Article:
Samoann/a
Other Pacific Islandern/a
White (not Hispanic)n/a
Economically disadvantagedn/a
Non-economically disadvantaged99%
Students with disabilityn/a
Students with no reported disability100%
English learnern/a
Fluent-English proficient and English only100%
Migrant educationn/a
Gifted and talentedn/a
Parent education - not a high school graduaten/a
Parent education - high school graduaten/a
Parent education - some college (includes AA degree)n/a
Parent education - college graduate93%
Parent education - graduate school/post graduate100%
Parent education - declined to staten/a
Scale: % proficient or advanced

About the tests


In 2012-2013 California used the California Standards Tests (CSTs) to test students in English language arts in grades 2 through 11; math in grades 2 through 7; science in grades 5, 8 and 10; and history-social science in grades 8 and 11. Middle and high school students also took subject-specific CSTs in math and science, depending on the course in which they were enrolled. The CSTs are standards-based tests, which means they measure how well students are mastering specific skills defined for each grade by the state of California. The goal is for all students to score at or above proficient on the tests.

The different student groups are identified by the California Department of Education; if there are fewer than 10 students in a particular group in a school, the state doesn't report data for that group.

Source: California Department of Education

English Language Arts

All Students95%
Females94%
Males97%
African Americann/a
Asian96%
Filipinon/a
Hispanic or Latinon/a
American Indian or Alaska Nativen/a
Native Hawaiiann/a
Pacific Islandern/a
Samoann/a
Other Pacific Islandern/a
White (not Hispanic)100%
Economically disadvantagedn/a
Non-economically disadvantaged95%
Students with disabilityn/a
Students with no reported disability96%
English learnern/a
Fluent-English proficient and English only96%
Migrant educationn/a
Gifted and talentedn/a
Parent education - not a high school graduaten/a
Parent education - high school graduaten/a
Parent education - some college (includes AA degree)n/a
Parent education - college graduate93%
Parent education - graduate school/post graduate98%
Parent education - declined to staten/a

Math

All Students97%
Females96%
Males97%
African Americann/a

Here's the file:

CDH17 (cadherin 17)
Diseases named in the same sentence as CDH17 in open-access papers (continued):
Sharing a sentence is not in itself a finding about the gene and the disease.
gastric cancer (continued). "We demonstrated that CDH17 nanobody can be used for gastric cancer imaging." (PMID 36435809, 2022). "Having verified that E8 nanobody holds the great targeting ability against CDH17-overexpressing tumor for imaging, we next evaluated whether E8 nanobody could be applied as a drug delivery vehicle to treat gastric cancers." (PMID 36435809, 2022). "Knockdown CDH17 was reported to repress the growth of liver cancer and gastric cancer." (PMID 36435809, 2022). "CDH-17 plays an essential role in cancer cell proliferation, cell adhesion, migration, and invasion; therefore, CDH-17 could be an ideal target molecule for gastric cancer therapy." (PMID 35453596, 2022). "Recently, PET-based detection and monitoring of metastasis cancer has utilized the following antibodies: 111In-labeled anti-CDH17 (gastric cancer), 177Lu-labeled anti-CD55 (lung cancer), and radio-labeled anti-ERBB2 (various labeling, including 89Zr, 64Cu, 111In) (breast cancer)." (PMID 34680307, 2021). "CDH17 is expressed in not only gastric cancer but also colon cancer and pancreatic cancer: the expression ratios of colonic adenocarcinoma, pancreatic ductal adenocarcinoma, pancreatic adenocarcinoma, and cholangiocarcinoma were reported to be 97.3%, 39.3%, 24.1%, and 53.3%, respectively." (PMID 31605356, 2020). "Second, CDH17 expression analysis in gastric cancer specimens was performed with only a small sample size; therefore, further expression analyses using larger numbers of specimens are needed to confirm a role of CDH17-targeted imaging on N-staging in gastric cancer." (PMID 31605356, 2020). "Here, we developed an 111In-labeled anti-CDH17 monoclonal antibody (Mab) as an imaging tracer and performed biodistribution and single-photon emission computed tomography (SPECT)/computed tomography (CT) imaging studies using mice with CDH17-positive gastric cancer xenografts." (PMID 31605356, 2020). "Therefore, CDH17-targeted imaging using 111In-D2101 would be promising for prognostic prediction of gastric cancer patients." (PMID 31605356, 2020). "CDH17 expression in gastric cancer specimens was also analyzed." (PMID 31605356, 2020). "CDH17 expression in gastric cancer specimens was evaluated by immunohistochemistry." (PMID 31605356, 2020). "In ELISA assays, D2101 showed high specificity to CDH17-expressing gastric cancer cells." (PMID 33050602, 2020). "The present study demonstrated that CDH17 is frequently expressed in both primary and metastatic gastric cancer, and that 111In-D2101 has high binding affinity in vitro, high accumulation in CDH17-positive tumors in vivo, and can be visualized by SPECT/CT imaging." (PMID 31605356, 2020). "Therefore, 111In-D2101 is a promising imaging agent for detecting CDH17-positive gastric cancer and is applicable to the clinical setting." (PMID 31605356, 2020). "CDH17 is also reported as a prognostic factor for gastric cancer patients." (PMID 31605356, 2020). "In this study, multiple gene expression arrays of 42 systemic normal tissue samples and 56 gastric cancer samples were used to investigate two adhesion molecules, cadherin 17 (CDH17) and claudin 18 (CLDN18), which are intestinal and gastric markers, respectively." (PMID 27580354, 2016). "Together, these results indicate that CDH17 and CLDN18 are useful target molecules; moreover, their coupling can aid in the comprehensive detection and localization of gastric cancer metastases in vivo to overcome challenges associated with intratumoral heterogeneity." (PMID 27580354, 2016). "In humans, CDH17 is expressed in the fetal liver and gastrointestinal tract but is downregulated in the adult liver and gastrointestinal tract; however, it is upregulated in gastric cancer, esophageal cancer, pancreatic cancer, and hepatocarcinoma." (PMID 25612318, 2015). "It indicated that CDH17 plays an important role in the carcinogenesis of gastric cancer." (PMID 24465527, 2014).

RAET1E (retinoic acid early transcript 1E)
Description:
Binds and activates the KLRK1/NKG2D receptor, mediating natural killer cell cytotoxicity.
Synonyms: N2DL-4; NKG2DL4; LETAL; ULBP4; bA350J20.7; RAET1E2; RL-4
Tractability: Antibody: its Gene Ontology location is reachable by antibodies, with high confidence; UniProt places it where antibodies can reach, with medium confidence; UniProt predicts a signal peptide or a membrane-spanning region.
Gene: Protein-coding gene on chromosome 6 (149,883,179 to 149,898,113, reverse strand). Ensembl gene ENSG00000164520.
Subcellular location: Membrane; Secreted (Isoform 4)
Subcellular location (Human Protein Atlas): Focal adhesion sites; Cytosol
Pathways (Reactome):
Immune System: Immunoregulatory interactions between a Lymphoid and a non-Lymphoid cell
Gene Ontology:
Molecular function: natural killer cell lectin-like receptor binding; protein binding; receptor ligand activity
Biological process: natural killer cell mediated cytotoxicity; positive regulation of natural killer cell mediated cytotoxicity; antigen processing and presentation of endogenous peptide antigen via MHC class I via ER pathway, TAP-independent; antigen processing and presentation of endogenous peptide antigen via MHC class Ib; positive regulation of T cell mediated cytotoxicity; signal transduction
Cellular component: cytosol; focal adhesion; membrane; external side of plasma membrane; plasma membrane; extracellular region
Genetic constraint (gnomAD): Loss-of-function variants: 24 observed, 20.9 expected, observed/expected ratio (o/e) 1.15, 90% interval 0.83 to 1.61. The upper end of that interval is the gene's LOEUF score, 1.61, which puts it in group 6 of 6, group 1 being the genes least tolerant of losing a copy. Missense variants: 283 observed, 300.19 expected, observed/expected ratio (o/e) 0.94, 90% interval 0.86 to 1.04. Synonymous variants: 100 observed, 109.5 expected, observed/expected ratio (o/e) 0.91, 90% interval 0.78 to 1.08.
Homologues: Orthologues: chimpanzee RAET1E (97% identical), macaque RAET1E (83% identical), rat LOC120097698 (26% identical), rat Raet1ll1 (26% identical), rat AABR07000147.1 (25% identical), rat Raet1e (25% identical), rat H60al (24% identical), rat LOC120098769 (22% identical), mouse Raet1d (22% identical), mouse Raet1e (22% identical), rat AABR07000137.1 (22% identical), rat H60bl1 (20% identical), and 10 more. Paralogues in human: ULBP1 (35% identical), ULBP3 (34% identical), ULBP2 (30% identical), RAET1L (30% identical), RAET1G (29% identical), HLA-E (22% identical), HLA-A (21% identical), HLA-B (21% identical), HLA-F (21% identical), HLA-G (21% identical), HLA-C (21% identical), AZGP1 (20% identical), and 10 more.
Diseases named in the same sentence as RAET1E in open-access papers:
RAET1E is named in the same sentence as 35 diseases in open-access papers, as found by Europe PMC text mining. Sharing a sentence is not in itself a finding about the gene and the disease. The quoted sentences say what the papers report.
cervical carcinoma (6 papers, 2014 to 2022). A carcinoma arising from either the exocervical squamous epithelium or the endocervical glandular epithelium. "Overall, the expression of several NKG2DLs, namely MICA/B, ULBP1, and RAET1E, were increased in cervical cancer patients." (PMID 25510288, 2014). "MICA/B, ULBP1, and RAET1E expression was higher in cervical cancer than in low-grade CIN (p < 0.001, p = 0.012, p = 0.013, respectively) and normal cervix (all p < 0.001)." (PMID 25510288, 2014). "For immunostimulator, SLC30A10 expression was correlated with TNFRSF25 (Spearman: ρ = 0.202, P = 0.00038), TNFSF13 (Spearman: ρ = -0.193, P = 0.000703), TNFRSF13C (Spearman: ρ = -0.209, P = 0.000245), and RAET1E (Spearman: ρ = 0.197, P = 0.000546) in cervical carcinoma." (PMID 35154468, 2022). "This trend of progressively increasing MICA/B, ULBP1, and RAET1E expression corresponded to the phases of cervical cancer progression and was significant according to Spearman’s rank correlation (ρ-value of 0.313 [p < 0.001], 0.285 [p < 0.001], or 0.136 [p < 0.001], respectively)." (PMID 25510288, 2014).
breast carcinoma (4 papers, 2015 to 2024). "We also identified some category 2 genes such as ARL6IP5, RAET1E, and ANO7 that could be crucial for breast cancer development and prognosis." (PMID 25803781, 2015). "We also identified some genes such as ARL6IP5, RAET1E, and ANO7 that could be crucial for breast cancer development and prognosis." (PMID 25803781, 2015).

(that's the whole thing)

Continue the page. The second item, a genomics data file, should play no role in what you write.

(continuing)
Asian98%
Filipinon/a
Hispanic or Latinon/a
American Indian or Alaska Nativen/a
Native Hawaiiann/a
Pacific Islandern/a
Samoann/a
Other Pacific Islandern/a
White (not Hispanic)94%
Economically disadvantagedn/a
Non-economically disadvantaged97%
Students with disabilityn/a
Students with no reported disability98%
English learnern/a
Fluent-English proficient and English only96%
Migrant educationn/a
Gifted and talentedn/a
Parent education - not a high school graduaten/a
Parent education - high school graduaten/a
Parent education - some college (includes AA degree)n/a
Parent education - college graduate88%
Parent education - graduate school/post graduate99%
Parent education - declined to staten/a

Science

All Students93%
Females93%
Males93%
African Americann/a
Asian94%
Filipinon/a
Hispanic or Latinon/a
American Indian or Alaska Nativen/a
Native Hawaiiann/a
Pacific Islandern/a
Samoann/a
Other Pacific Islandern/a
White (not Hispanic)94%
Economically disadvantagedn/a
Non-economically disadvantaged94%
Students with disabilityn/a
Students with no reported disability95%
English learnern/a
Fluent-English proficient and English only94%
Migrant educationn/a
Gifted and talentedn/a
Parent education - not a high school graduaten/a
Parent education - high school graduaten/a
Parent education - some college (includes AA degree)n/a
Parent education - college graduate71%
Parent education - graduate school/post graduate98%
Parent education - declined to staten/a
Scale: % proficient or advanced

About the tests


In 2012-2013 California used the California Standards Tests (CSTs) to test students in English language arts in grades 2 through 11; math in grades 2 through 7; science in grades 5, 8 and 10; and history-social science in grades 8 and 11. Middle and high school students also took subject-specific CSTs in math and science, depending on the course in which they were enrolled. The CSTs are standards-based tests, which means they measure how well students are mastering specific skills defined for each grade by the state of California. The goal is for all students to score at or above proficient on the tests.

The different student groups are identified by the California Department of Education; if there are fewer than 10 students in a particular group in a school, the state doesn't report data for that group.

Source: California Department of Education

Breaking down the GreatSchools Rating

GreatSchools Ratings for this school are based on 2012-2013 test results. Use the breakdown ratings below to compare types of students at this school. Learn more »


Student ethnicity

Ethnicity This school
Asian 80%
White 12%
Hispanic 3%
Two or more races 3%
American Indian/Alaska Native 0%
Black 0%

Student subgroups

  This school District averageState average
Students eligible for free or reduced-price lunch program 3%N/AN/A
English language learners 9%N/AN/A

Teacher experience

  This school District averageState average
First-year teachers 0%N/AN/A
Source: CRDC, 2011-2012

This school has not yet provided program information.


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1170 Yorkshire Drive
Cupertino, CA 95014
Phone: (408) 253-5250